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History of the Occult Tarot

When the Tarot pack was invented in Italy in the early 15th century, it was simply a pack of cards, used for playing games. Esoteric interpretations of the pack date from late eighteenth-century France, and were confined to that country for a hundred years. Now the cards are used throughout the Western world and not only for fortune telling. For real believers, the cards are a key to secret knowledge of the meaning of life. Practiced by secret groups such as the Order of the Golden Dawn, by magi such as Aleister Crowley – the Great Beast , and by psychics such as Dion Fortune, the occult interpretation of the Tarot pack is a worldwide phenomenon with countless devotees. The roots of the whole modern Tarot mystique lie in theories propagated by the occultists studied in this fascinating history. Tarot occultism is a significant part of modern social history. The first part of the story was told in A Wicked Pack of Cards, which traced its origins in France. In The History of the Occult Tarot the authors bring the story up to date, following its progress in other countries, especially Britain and the United States.

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3 comments on “History of the Occult Tarot

  1. More than you might expect Very impressive book. My initial impression was that this would be another competently researched book on tarot & it’s history, I soon realised that it is a lot more. This is one of the most concise histories of modern westen occultism that I have found. Even though it’s not broad in scope the leval of detail is impressive. The history of Tarot is thorogh & well presented but the background on Occult orders was unexpected. Groups like the Golden Dawn & the Hermetic Brotherhood of Luxor are covered with enough detail to merit this being rated as a good general history of Occultism. The Church of Light & Manly Hall are treated with good biographical essays on the central characters. Even though I have been reading about these people & groups for many years I learned much new information here.This is not a “how to” Tarot guide book but just as it says, a history. It establishes the personalities, places, & groups necessary & goes on to develop the story better than I have see it done elsewhere.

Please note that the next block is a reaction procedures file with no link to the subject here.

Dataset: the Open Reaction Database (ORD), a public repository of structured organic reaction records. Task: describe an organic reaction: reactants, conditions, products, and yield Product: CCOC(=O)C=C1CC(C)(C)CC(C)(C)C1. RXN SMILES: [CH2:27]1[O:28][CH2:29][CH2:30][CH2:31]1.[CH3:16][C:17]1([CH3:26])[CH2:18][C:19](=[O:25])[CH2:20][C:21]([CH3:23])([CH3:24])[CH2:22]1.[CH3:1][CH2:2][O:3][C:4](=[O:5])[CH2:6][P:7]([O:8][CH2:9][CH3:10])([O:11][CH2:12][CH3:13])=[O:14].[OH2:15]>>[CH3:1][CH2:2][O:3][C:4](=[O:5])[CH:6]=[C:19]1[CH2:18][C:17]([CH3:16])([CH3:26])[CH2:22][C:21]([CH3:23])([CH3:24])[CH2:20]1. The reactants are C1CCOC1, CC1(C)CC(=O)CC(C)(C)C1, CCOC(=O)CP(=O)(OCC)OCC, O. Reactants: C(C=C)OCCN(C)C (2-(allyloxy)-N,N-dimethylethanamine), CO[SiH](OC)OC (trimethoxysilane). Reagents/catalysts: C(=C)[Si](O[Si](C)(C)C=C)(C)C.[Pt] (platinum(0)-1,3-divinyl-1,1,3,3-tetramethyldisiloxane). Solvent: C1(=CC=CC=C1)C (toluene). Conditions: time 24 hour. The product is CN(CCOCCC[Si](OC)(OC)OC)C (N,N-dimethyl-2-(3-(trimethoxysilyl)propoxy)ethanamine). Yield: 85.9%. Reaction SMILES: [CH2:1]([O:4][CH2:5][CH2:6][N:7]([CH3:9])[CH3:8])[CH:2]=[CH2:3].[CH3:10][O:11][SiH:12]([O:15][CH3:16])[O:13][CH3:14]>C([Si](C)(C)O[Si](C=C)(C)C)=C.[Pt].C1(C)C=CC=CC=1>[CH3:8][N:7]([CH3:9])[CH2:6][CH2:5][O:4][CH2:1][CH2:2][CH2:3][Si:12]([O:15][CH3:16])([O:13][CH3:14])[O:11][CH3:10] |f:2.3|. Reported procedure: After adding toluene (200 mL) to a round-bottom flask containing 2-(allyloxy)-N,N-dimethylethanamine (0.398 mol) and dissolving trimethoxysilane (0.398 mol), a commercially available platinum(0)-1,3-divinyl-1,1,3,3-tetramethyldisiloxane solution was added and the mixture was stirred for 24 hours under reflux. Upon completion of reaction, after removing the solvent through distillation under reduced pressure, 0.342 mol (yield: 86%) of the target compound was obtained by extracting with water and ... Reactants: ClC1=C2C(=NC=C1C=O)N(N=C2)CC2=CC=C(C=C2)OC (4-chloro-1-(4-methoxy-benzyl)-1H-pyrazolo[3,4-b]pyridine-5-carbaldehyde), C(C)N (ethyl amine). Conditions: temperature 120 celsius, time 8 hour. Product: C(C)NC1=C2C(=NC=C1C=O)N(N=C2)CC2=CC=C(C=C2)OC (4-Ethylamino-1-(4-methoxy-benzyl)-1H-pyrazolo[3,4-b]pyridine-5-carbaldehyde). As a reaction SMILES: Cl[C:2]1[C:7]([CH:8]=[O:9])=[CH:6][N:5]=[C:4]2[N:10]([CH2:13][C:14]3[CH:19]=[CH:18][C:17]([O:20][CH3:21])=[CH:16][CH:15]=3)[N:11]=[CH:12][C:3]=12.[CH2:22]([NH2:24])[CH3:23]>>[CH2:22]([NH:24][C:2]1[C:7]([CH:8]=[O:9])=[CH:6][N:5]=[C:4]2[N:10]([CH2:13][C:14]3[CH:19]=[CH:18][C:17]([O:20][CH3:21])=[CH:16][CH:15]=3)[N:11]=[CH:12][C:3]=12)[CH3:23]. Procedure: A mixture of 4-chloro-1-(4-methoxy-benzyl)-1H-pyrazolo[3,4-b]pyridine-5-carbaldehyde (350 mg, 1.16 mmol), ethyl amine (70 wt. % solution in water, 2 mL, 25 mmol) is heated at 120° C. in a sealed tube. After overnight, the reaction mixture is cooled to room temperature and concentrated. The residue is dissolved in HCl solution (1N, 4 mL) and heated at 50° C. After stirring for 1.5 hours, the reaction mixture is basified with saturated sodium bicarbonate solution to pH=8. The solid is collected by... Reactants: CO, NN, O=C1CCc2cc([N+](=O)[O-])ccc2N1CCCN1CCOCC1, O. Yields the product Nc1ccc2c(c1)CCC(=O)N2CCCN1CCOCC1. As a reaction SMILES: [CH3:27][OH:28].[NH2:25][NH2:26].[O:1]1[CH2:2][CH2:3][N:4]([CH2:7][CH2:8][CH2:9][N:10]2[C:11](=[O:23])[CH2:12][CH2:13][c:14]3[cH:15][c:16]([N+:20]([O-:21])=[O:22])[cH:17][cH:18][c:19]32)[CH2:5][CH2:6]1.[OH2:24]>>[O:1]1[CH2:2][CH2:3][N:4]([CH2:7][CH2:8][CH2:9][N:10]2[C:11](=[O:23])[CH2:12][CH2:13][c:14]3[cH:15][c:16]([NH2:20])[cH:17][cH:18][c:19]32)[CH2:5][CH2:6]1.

2. and, at times, snarky I can’t really add to the other 5 star reviews of this book. Yes, it is a must-have reference. Yes, you will learn things about tarot and 18th-Century France that you never knew you wanted to know. I just want to add that I thoroughly enjoyed a few snarky comments as the authors disproved one baseless assertion after another.

  3. Excellent must-have reference. An excellent reference volume. A little too much time is spent on the explanation of Kabbalah and ceremonial magic for my liking – would like to have read even more biography of folk like Madeline Montalban and Rolla Nordic – but this is just a personal quibble. Dummett and Decker (particularly) are to be congratulated on their efforts. This book is a must-have for all serious tarot enthusiasts.

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